- The Fed tells us that market demand is strong, and investors are diving in, but mutual funds and ETFs saw record outflows.
- The Fed tells us that the country is growing wildly, but GDP missed estimates.
- We are told that foreign inflows are at record levels, but market volume hits 3 month lows.
- We are told that stocks are going up on earnings, yet earnings have been relatively weak and revenues simply "lousy".
Since the Fed is pulling the strings, the easiest thing to do is to hold your nose, jump in with both feet and pray the music doesn't stop. Each dip in the market is being ravenously bought. Each bad business report is being rewarded with higher stock prices. The only issue I have is that I'm investing money into a market that is being manipulated. It just feels wrong.
Factually, the market has some significant resistance at the 159’ish level on the SPY (a Standard and Poor’s EFT). The SPY marched up on Monday, Tuesday, and Wednesday, and then on Thursday it hit 159.27 as the intra day high. The SPY then pulled back and ended lower on Friday closing at 158.24. So resistance (for now) is at the 159’ish level. So as an investor / trader you don’t want to get ‘too long’ until you have two market closes above the 159 level on the SPY.
And soon we will have to consider seasonality. “Sell in May and Go Away” isn't just an old adage; it is something that is based in fact. Most market gains come between September and April, and most market stagnations are from May to September. Are we going to see that loosen up – as it has the past 3 years in a row? We should see seasonal weakness, but if the banksters aren't ready to stop pushing stocks higher, then stocks can't stop going up, seasonality or no seasonality.
We made some small trades this week – but basically we sat on our hands and enjoyed the run-up in precious metals.
My current short-term holds are currently only in the precious metals arena:
- SIL – in at 24.51 (currently 14.63) – no stop yet
- GLD (ETF for Gold) – in at 158.28, (currently 141.00) – no stop ($1,453.60 per physical ounce), AND
- SLV (ETF for Silver) – in at 28.3 (currently 23.16) – no stop ($23.76 per physical ounce).
To follow me on Twitter and get my daily thoughts and trades – my handle is: taylorpamm.
Please be safe out there!
Expressed thoughts proffered within the BARRONS REPORT, a Private and free weekly economic newsletter, are those of noted entrepreneur, professor and author, RF Culbertson, contributing sources and those he interviews. You can learn more and get your free subscription by visiting: <http://rfcfinancialnews.blogspot.com> .
Please write to <email@example.com> to inform me of any reproductions, including when and where copy will be reproduced. You may use in complete form or, if quoting in brief, reference
If you'd like to view RF's actual stock trades - and see more of my thoughts - please feel free to sign up as a Twitter follower - "taylorpamm" is my handle.
If you'd like to see RF in action - teaching people about investing - please feel free to view the TED talk that he gave on Fearless Investing: http://www.youtube.com/watch?v=K2Z9I_6ciH0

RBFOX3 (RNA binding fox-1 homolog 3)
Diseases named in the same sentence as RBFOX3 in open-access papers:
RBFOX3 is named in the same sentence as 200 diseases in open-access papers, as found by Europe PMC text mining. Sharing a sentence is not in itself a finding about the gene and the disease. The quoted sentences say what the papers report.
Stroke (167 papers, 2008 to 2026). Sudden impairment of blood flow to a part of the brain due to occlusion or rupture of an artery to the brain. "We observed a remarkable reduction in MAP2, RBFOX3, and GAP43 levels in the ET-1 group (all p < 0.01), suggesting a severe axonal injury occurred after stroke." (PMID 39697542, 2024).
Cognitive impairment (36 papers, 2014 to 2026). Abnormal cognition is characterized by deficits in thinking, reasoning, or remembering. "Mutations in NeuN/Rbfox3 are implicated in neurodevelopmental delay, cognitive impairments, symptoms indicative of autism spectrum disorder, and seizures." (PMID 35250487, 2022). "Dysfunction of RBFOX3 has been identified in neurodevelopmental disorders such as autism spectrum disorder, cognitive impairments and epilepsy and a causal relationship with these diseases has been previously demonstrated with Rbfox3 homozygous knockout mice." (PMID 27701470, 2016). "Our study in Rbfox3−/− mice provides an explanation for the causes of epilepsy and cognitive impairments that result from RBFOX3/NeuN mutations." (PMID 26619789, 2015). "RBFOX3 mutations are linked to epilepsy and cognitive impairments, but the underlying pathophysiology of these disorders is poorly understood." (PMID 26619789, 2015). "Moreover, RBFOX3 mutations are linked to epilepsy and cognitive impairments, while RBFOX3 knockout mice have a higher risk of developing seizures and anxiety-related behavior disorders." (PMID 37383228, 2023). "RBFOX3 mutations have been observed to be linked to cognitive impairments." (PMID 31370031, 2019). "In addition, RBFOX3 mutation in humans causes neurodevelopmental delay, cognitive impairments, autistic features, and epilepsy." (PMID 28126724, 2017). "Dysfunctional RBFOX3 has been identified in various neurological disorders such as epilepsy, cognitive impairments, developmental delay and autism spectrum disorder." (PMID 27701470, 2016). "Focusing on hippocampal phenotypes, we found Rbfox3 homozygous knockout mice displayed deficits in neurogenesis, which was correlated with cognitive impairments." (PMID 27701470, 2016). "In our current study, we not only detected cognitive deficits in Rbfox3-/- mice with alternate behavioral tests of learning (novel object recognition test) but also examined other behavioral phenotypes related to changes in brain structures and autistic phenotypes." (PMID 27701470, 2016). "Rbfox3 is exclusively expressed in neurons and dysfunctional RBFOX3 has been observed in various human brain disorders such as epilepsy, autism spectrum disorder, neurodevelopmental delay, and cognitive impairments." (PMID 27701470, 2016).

To unsubscribe please refer to the bottom of the email.
Views expressed are provided for information purposes only and should not be construed in any way as an offer, an endorsement, or inducement to invest and is not in any way a testimony of, or associated with Mr. Culbertson's other firms or associations. Mr. Culbertson and related parties are not registered and licensed brokers. This message may contain information that is confidential or privileged and is intended only for the individual or entity named above and does not constitute an offer for or advice about any alternative investment product. Such advice can only be made when accompanied by a prospectus or similar offering document. Past performance is not indicative of future performance. Please make sure to review important disclosures at the end of each article.
Note: Joining BARRONS REPORT is not an offering for any investment. It represents only the opinions of RF Culbertson and Associates.
PAST RESULTS ARE NOT INDICATIVE OF FUTURE RESULTS. THERE IS RISK OF LOSS AS WELL AS THE OPPORTUNITY FOR GAIN WHEN INVESTING IN MANAGED FUNDS. WHEN CONSIDERING ALTERNATIVE INVESTMENTS (INCLUDING HEDGE FUNDS) AN INVESTOR SHOULD CONSIDER VARIOUS RISKS INCLUDING THE FACT THAT SOME PRODUCTS AND OTHER SPECULATIVE INVESTMENT PRACTICES MAY INCREASE RISK OF INVESTMENT LOSS; MAY NOT BE SUBJECT TO THE SAME REGULATORY REQUIREMENTS AS MUTUAL FUNDS, OFTEN CHARGE HIGH FEES, AND IN MANY CASES THE UNDERLYING INVESTMENTS ARE NOT TRANSPARENT AND ARE KNOWN ONLY TO THE INVESTMENT MANAGER.
Alternative investment performance can be volatile. An investor could lose all or a substantial amount of his or her investment. Often, alternative investment fund and account managers have total trading authority over their funds or accounts; the use of a single advisor applying generally similar trading programs could mean lack of diversification and, consequently, higher risk. There is often no secondary market for an investor's interest in alternative investments, and none is expected to develop.
All material presented herein is believed to be reliable but we cannot attest to its accuracy. Opinions expressed in these reports may change without prior notice. Culbertson and/or the staff may or may not have investments in any funds cited above.
Remember the Blog: <rfcfinancialnews.blogspot.com/>
Until next week – be safe.